The famous ‘mumurations’ when thousands, sometimes millions of starlings come together to paint the sky black with their incredible patterns – like smoke drifting across a sky brushed this way and that by the wind – are a truly amazing phenomenon, a movement which, in my view, might justify inclusion among the wonders of the world. These displays terminate eventually when the mass of birds decides it is time to settle down for the night at which point, they all dive into a roost. It is then that starlings begin their evening prayers – not so much supplication as exchanges of information as to where the best and most productive feeding places are and so on and so forth. Starlings may not speak in the way that we humans do but somehow, they do manage to share this vital information.
As said before, starling numbers have been flagging over the years and no-one can pinpoint the reason. A near seventy per cent reduction in overall numbers since the mid seventies is, by any calculation, a severe drop in population and accordingly starlings are now endangered birds. One explanation put forward is that a succession of dry summers has made the soil that they explore for invertebrates, less yielding and more difficult to penetrate but this does not apply universally. Nor would I expect this to have a profound effect upon a bird which is particularly well equipped to seek food by prodding its long, pointed beak deep into the soil.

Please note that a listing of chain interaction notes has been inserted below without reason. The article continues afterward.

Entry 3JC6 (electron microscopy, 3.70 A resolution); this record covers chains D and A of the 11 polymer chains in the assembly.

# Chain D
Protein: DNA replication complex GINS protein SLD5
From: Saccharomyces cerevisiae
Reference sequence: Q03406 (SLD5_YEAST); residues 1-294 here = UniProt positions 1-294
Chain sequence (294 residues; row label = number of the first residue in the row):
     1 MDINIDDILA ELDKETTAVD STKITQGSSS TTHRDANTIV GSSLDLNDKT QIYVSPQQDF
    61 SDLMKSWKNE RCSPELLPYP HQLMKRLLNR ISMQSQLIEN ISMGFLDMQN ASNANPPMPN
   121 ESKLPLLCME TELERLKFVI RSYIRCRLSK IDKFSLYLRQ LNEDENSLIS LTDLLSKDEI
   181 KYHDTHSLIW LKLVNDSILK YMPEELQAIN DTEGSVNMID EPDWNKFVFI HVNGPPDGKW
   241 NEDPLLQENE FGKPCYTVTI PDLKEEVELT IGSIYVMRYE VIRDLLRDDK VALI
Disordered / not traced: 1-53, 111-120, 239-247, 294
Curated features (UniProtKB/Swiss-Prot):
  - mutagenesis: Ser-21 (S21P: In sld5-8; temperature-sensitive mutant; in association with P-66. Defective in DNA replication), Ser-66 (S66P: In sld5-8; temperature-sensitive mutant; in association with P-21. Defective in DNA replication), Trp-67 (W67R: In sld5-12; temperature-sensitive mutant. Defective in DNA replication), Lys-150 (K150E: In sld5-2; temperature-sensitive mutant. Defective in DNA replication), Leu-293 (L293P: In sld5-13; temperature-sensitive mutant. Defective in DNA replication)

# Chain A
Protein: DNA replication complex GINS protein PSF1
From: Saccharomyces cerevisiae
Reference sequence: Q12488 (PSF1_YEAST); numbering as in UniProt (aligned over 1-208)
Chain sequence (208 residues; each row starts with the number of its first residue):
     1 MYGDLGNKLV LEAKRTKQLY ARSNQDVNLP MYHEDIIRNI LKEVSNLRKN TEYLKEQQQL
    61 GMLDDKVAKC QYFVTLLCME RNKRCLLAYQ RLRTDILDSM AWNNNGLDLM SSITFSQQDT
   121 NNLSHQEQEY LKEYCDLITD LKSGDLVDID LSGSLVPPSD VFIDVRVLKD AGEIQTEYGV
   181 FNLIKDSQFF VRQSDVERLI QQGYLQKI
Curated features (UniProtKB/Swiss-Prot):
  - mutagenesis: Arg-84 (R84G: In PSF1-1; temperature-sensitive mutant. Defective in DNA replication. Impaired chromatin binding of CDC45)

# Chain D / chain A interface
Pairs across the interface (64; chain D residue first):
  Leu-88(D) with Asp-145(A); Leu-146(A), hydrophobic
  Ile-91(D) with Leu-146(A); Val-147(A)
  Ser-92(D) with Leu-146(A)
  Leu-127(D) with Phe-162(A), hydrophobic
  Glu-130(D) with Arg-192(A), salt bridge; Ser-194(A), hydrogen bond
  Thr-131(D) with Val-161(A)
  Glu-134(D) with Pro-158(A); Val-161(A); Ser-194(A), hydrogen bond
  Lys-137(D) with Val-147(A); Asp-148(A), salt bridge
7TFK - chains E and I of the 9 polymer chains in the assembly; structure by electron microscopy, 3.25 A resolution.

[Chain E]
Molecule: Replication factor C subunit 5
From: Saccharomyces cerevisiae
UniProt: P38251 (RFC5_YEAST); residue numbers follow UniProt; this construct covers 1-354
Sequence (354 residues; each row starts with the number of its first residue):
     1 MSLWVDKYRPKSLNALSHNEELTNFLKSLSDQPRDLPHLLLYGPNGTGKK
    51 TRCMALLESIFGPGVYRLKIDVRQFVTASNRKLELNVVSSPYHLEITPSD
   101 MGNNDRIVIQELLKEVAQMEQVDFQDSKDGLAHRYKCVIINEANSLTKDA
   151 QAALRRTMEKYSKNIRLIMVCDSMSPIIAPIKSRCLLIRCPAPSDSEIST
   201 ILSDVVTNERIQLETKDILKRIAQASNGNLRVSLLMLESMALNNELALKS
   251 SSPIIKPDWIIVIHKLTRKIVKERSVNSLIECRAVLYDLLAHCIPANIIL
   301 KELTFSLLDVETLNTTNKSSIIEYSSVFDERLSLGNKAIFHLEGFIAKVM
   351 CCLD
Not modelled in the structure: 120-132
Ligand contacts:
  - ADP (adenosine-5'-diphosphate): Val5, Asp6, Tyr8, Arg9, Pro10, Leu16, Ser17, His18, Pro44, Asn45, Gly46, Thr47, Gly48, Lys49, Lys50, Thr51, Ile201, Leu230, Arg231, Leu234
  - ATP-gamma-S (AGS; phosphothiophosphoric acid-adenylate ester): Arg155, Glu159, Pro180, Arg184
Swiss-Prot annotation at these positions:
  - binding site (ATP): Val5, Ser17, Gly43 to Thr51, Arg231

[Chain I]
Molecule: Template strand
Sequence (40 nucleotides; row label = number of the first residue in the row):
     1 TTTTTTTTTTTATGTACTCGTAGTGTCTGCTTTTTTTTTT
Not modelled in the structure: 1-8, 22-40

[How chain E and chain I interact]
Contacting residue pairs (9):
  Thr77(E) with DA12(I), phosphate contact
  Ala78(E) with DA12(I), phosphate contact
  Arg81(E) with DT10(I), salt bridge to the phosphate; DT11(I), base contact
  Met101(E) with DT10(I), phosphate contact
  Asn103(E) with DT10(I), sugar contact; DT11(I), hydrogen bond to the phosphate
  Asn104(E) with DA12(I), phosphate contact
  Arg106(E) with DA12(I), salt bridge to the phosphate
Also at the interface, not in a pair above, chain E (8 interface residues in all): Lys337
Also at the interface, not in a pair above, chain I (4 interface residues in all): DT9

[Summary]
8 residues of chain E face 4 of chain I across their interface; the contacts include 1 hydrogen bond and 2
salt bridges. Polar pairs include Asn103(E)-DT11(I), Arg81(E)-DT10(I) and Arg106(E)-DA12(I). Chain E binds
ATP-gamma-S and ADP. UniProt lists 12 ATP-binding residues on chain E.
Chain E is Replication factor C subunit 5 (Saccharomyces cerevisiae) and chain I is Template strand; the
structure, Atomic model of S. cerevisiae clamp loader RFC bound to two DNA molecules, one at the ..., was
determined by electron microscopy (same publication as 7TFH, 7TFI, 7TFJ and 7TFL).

Among the strange facts of starling life is a cuckoo-like inclination to lay eggs in other starling’s nests. Maybe they’ve watched the cuckoos and thought ‘that’s a good idea!’. I certainly have a clear memory of a parent starling hurtling towards its own nest full of chicks with a beak full of wriggling insects, being lured by the highly coloured interior of the yawning gape of a young cuckoo and thus instinctively going to the cuckoo and discharging its cargo into that open mouth. But copying cuckoos and depositing eggs in other nests may just be a way of ensuring that the species prevails.
Wildlife provides us with plenty of warnings as to the damage we may be causing to the environment. The demise of so many starlings in recent years, the absence of yellowhammers and tree sparrows, not to mention the aforesaid kestrels and skylarks, are clear warnings that all is not well. Therefore, the sooner we can work out just why our starlings are in such disarray and just why our yellowhammers and other birds are also in such decline, we should not rest easy.
Although starlings are pretty omnivorous, the fear that insects, their principle source of food, are also in such decline may well be a clue. Reports from all over western Europe indication that insect populations are at seriously low levels also tells us that insect eating birds are bound to suffer as a result. And the fact that we are too easily persuaded that all weeds are bad and need eliminating, ignores the fact that many birds, including the yellowhammer, depend on the seeds of many weeds for their survival. This should surely evoke a response from us.
Perhaps we are too hasty to point the finger and eliminate things like insects and weeds and forget that they are all part of the very fabric of life. And where, oh where, are my gorgeous hovering kestrels? That perhaps is another story!